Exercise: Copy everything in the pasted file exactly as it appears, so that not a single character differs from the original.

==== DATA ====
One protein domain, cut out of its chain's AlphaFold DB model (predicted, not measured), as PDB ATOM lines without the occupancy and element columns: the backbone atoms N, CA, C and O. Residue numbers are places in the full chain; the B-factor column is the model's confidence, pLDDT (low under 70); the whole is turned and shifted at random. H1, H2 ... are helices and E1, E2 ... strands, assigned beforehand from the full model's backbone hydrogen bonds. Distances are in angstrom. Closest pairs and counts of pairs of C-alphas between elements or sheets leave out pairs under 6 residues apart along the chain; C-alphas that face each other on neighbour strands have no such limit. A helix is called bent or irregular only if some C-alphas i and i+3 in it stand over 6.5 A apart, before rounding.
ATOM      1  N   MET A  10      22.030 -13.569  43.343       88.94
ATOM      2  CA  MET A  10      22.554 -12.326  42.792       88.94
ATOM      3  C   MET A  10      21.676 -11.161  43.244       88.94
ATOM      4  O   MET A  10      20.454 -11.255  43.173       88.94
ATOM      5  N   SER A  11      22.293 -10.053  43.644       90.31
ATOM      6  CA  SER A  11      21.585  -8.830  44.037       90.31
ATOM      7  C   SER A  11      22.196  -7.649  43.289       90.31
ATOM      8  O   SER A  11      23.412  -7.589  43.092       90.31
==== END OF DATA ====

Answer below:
One protein domain, cut out of its chain's AlphaFold DB model (predicted, not measured), as PDB ATOM lines without the occupancy and element columns: the backbone atoms N, CA, C and O. Residue numbers are places in the full chain; the B-factor column is the model's confidence, pLDDT (low under 70); the whole is turned and shifted at random. H1, H2 ... are helices and E1, E2 ... strands, assigned beforehand from the full model's backbone hydrogen bonds. Distances are in angstrom. Closest pairs and counts of pairs of C-alphas between elements or sheets leave out pairs under 6 residues apart along the chain; C-alphas that face each other on neighbour strands have no such limit. A helix is called bent or irregular only if some C-alphas i and i+3 in it stand over 6.5 A apart, before rounding.
ATOM      1  N   MET A  10      22.030 -13.569  43.343       88.94
ATOM      2  CA  MET A  10      22.554 -12.326  42.792       88.94
ATOM      3  C   MET A  10      21.676 -11.161  43.244       88.94
ATOM      4  O   MET A  10      20.454 -11.255  43.173       88.94
ATOM      5  N   SER A  11      22.293 -10.053  43.644       90.31
ATOM      6  CA  SER A  11      21.585  -8.830  44.037       90.31
ATOM      7  C   SER A  11      22.196  -7.649  43.289       90.31
ATOM      8  O   SER A  11      23.412  -7.589  43.092       90.31